Summit Park fire consumes home | ParkRecord.com

Summit Park fire consumes home

Family is safe but beloved pet is still missing

Nan Chalat Noaker
Park Record

A Summit Park family lost their home and almost all their possessions to a fast-moving fire on Friday, but as of Tuesday their biggest concern was for their 8-year-old dog, Roxy. None of the family members were home at the time of the blaze but their two dogs and a cat were inside. One of the dogs and the cat escaped without injury but Roxy, a black-and-white, blue heeler-mix is still missing.

The homeowners, Brett Taylor and Jessica Stabrylla-Taylor, and their two children are asking the community for help finding her.

According to Jessica, Roxy has been sighted since the fire. "So we do know she got out. She came back to the house but there was so much commotion with the fire engines and people, she darted away."

She added that Roxy has been with the family since she was adopted from an animal rescue organization when she was a puppy.

The fire was reported to the Park City Fire District by a neighbor at 3:45 p.m. on Friday. According to Park City Fire Chief Paul Hewitt, the neighbor saw smoke and flames coming out from under the eaves. By the time fire district personnel arrived 10 minutes later, Hewitt said the structure, a 2,250-square-foot, log home on Summit Park's Woodland Drive, was fully engulfed in flames.

The District called in 17 personnel to ensure the blaze did not spread to nearby homes. According to Hewitt the snowy conditions both aided and hampered suppression efforts. Due to the deep snow and cold weather they were able to save a nearby detached garage but the snow and ice also added to the firefighters' challenges.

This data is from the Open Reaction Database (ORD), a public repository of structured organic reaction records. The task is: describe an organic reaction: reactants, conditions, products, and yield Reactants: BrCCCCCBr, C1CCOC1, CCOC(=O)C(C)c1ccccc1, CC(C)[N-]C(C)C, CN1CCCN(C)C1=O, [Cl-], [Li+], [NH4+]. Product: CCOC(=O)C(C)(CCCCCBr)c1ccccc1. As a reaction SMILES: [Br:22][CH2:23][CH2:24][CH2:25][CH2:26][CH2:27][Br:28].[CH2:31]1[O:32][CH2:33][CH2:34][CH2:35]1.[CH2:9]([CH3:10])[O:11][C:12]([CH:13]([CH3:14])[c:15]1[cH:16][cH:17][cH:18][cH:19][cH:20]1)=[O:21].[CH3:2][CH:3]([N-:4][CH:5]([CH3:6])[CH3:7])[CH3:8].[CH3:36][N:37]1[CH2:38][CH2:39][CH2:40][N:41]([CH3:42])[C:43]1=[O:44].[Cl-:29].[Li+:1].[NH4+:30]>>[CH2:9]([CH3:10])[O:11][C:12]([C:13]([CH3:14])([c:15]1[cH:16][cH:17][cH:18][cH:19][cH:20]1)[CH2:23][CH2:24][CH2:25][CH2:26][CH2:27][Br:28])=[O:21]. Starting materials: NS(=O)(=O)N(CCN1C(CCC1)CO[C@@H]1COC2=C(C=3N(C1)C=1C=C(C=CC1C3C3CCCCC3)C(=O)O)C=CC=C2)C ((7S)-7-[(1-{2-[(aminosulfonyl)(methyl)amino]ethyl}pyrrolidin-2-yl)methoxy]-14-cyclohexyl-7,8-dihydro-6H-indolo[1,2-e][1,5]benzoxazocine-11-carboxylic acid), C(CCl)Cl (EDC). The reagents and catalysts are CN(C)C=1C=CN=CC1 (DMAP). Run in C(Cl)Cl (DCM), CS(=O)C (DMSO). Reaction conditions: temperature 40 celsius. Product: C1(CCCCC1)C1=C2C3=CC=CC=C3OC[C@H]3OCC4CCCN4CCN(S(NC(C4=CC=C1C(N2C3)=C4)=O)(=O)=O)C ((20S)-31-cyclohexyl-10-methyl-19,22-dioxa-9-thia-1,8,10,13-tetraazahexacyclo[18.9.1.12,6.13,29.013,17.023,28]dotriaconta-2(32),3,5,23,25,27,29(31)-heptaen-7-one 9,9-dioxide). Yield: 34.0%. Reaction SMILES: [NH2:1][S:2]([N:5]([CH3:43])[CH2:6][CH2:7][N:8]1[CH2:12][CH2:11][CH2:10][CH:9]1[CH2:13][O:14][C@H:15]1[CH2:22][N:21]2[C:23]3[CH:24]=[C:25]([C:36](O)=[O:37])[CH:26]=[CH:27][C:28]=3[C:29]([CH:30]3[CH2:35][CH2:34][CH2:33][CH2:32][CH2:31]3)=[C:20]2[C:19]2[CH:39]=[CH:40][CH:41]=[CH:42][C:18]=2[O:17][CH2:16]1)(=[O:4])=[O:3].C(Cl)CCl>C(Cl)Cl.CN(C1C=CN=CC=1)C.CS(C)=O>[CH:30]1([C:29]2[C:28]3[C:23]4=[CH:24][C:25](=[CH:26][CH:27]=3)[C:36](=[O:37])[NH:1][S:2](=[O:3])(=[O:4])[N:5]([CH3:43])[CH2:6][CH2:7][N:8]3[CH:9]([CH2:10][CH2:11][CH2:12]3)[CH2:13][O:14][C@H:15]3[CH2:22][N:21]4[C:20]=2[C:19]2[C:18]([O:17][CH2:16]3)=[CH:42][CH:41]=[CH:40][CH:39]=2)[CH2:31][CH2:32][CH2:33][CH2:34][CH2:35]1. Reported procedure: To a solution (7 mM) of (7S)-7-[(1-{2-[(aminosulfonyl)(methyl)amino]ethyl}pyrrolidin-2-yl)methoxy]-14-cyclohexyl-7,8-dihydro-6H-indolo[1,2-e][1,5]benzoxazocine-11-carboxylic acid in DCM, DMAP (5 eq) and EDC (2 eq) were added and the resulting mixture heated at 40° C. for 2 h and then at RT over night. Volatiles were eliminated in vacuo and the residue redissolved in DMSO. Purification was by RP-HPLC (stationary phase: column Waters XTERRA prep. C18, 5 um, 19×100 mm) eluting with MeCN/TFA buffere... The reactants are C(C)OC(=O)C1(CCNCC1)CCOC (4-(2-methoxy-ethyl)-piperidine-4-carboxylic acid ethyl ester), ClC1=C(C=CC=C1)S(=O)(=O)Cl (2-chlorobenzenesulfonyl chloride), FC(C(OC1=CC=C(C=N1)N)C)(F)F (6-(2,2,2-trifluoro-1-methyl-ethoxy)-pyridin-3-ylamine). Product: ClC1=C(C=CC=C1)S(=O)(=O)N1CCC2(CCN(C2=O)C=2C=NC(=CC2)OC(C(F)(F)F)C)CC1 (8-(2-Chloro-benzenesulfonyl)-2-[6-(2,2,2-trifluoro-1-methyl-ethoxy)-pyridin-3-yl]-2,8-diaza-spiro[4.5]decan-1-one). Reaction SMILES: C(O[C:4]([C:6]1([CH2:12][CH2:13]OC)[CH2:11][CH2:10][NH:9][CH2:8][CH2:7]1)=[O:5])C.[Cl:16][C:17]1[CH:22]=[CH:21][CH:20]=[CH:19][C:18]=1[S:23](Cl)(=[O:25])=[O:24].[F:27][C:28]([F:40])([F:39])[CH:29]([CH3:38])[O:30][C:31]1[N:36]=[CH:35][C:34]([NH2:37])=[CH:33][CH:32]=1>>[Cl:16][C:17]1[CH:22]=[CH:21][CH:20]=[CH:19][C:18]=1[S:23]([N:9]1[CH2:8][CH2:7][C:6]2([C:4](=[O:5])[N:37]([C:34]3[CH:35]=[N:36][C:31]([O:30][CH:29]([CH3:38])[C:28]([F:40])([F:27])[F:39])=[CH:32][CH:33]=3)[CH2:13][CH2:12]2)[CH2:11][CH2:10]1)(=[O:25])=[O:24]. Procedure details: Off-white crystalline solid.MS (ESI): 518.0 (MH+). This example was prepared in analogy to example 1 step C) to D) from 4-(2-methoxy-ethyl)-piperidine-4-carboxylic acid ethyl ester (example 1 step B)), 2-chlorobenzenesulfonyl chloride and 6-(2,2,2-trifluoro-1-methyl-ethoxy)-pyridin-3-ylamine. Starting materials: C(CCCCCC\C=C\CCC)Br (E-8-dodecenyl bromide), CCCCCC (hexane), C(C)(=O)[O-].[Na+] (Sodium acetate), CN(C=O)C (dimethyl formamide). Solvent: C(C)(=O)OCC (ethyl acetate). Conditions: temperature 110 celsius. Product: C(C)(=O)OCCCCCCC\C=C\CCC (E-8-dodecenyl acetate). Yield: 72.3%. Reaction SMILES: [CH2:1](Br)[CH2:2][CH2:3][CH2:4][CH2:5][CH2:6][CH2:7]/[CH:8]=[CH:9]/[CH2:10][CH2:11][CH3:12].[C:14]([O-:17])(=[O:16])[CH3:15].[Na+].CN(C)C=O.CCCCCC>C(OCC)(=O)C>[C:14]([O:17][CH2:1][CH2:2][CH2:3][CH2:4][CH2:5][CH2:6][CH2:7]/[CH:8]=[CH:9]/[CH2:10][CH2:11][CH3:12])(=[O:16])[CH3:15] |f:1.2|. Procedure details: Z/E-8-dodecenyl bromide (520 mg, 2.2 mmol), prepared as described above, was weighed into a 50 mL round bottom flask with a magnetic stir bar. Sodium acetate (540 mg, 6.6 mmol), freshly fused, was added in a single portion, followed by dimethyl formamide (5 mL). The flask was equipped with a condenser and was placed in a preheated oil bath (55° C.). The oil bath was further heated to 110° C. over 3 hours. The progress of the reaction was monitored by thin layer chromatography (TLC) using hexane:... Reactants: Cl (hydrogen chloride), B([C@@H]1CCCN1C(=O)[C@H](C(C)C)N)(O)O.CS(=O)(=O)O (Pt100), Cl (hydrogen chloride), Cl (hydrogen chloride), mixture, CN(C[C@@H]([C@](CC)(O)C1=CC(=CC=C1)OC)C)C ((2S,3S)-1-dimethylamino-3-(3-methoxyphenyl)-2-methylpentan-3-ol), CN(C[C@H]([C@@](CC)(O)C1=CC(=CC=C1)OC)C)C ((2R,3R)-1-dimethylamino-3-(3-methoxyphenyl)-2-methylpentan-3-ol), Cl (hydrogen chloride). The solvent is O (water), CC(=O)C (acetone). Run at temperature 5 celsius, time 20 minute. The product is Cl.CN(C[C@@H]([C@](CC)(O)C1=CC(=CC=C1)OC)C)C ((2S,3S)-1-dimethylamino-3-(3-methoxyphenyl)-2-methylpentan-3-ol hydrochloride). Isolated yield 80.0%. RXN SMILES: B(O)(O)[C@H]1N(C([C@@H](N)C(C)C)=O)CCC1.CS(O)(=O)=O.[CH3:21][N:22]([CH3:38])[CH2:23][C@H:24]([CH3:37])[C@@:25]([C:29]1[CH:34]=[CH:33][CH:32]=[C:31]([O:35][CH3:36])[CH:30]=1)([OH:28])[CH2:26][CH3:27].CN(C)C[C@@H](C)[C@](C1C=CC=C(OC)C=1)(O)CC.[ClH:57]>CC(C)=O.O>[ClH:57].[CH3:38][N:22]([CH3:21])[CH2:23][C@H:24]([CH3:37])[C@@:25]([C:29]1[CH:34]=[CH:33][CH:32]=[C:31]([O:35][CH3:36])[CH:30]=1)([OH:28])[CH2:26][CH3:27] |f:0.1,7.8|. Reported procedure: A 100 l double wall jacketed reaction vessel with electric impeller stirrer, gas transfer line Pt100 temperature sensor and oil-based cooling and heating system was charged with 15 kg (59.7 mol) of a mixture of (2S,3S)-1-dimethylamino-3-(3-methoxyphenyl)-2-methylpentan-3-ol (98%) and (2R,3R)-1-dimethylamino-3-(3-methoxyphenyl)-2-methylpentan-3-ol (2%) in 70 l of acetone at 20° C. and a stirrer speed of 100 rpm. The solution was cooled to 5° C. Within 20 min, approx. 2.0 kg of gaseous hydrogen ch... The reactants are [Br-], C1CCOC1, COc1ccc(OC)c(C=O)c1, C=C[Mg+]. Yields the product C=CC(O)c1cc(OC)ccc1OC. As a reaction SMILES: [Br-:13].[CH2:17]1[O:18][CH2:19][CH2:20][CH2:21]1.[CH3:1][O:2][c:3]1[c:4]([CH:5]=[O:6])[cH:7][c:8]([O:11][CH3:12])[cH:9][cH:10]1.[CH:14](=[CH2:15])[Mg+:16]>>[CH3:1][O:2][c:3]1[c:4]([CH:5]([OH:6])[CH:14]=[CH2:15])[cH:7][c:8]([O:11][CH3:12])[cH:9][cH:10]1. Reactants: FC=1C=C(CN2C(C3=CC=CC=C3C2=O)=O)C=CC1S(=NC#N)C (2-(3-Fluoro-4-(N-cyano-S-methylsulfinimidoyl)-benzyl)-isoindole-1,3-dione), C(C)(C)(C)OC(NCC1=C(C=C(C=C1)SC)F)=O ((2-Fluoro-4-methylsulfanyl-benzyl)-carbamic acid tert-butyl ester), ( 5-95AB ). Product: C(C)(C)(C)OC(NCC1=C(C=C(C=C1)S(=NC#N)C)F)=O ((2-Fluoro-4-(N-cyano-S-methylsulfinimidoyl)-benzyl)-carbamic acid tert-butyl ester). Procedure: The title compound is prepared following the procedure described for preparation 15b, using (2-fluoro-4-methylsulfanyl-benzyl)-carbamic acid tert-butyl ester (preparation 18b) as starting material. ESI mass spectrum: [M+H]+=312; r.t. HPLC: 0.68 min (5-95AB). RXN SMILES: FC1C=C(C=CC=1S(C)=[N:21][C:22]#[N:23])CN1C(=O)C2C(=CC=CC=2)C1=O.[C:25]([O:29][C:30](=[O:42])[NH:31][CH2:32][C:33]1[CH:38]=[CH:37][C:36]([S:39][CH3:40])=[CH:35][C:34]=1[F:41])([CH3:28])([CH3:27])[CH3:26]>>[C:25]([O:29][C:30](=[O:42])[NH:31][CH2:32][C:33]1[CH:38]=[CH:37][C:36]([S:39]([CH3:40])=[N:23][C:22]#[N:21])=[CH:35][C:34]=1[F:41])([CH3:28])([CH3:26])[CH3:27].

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"There were some slips and falls but no injuries," he said noting the firefighters had one other important factor working to their advantage — the homeowner had shoveled out the nearby fire hydrant allowing firefighters to access an important water source.

Hewitt said that if the fire happened during the summer, given the wooded terrain, it would have been extremely dangerous. The fire, he said, reached 2,000 degrees and had it spread to treetops, it would have been hard to contain.

As of Monday, the exact cause of the fire had not been determined but Hewitt said state investigators were focusing on the attached garage as the point of origin and the cause as accidental.

Jessica said she and her family were extremely grateful for the community's support.

"The neighbors have been amazing, they are the only reason our pets are alive. The response has been unbelievable, even from strangers," she said.

A neighbor who witnessed the fire, Jared Gallardo, said the family is doing well considering how much they lost.

"They are distraught about Roxy more than anything," he said. Gallardo is helping to coordinate the search and said they would like to hear from people who have seen her or even someone who might be willing to use a drone to get an aerial view.

If anyone has information or can help they are asked to call the Taylor family at 435-647-6109 or 970-708 -9412 or Jared Gallardo at 323-497-2060.

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